20.105 Attorney fees where party disobeys court order or asserts claim, defense or ground for appeal without objectively reasonable basis. (1) In any civil action, suit or other proceeding in a circuit court or the Oregon Tax Court, or in any civil appeal to or review by the Court of Appeals or Supreme Court, the court shall award reasonable attorney fees to a party against whom a claim, defense or ground for appeal or review is asserted, if that party is a prevailing party in the proceeding and to be paid by the party asserting the claim, defense or ground, upon a finding by the court that the party willfully disobeyed a court order or that there was no objectively reasonable basis for asserting the claim, defense or ground for appeal.
(2) All attorney fees paid to any agency of the state under this section shall be deposited to the credit of the agency’s appropriation or cash account from which the costs and expenses of the proceeding were paid or incurred. If the agency obtained an Emergency Board allocation to pay costs and expenses of the proceeding, to that extent the attorney fees shall be deposited in the General Fund available for general governmental expenses. [1983 c.763 §57; 1995 c.618 §2]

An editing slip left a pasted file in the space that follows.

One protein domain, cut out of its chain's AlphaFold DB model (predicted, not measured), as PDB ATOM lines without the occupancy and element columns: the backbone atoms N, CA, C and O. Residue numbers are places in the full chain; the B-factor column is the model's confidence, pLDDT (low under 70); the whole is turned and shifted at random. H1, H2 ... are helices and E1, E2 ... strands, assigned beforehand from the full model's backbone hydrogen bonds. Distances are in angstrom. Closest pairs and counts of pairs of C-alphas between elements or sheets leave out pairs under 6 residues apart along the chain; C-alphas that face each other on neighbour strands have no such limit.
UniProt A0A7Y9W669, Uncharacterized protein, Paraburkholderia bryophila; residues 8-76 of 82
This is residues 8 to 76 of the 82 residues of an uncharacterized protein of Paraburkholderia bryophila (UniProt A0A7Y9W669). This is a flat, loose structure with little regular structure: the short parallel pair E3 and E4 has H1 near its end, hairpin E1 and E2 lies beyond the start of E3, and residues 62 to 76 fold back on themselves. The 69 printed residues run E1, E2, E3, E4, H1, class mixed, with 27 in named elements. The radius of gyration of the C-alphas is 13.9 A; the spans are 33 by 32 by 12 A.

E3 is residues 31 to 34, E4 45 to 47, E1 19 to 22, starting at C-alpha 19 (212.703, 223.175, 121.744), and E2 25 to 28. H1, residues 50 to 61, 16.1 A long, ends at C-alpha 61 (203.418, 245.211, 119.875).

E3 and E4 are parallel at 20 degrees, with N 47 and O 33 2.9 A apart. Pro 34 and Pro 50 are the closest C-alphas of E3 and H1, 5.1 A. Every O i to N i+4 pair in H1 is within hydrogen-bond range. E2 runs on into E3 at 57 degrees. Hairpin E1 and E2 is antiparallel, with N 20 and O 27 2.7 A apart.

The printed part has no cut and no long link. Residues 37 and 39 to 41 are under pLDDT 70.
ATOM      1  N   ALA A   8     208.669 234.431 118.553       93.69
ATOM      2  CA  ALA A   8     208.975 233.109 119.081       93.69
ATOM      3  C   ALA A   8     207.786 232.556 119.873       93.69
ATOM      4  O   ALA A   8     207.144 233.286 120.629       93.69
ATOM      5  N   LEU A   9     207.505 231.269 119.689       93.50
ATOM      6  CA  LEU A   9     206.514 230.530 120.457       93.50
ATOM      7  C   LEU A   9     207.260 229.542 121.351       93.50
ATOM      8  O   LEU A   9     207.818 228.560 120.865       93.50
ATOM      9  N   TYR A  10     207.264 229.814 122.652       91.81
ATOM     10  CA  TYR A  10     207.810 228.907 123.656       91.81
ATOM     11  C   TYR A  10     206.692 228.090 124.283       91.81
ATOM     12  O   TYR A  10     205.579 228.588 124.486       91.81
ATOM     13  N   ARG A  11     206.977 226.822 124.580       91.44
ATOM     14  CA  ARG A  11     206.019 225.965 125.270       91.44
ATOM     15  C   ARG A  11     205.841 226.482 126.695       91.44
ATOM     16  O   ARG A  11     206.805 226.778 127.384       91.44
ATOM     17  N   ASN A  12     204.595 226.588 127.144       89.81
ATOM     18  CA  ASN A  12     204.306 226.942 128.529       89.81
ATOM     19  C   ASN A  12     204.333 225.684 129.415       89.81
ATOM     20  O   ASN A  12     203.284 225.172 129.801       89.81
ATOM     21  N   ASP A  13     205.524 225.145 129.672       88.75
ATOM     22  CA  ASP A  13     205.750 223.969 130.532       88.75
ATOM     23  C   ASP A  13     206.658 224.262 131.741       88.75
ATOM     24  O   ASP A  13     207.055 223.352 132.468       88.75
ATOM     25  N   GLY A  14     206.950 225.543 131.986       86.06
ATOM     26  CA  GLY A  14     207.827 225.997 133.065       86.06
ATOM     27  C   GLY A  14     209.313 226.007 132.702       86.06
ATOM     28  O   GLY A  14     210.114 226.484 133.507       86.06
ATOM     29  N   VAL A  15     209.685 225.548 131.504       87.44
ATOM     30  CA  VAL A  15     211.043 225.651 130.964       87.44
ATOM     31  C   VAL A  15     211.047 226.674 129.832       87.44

20.125 Assessment of costs and attorney fees against attorney causing mistrial. In the case of a mistrial in a civil or criminal action, if the court determines that the mistrial was caused by the deliberate misconduct of an attorney, the court, upon motion by the opposing party or upon motion of the court, shall assess against the attorney causing the mistrial costs and disbursements, as defined in ORCP 68, and reasonable attorney fees incurred by the opposing party as a result of the misconduct. [1985 c.556 §1; 1995 c.618 §3]
Chapter 90 — Residential Landlord and Tenant
MANUFACTURED DWELLING AND FLOATING HOME SPACES
90.510 Statement of policy; rental agreement; rules and regulations; remedies. . . .
(8) Intentional and deliberate failure of the landlord to comply with subsections (1) to (3) of this section is cause for suit or action to remedy the violation or to recover actual damages. The prevailing party is entitled to reasonable attorney fees and court costs.
Chapter 192 — Records; Public Reports and Meetings
INSPECTION OF PUBLIC RECORDS
192.490 Court authority in reviewing action denying right to inspect public records; docketing; costs and attorney fees. . .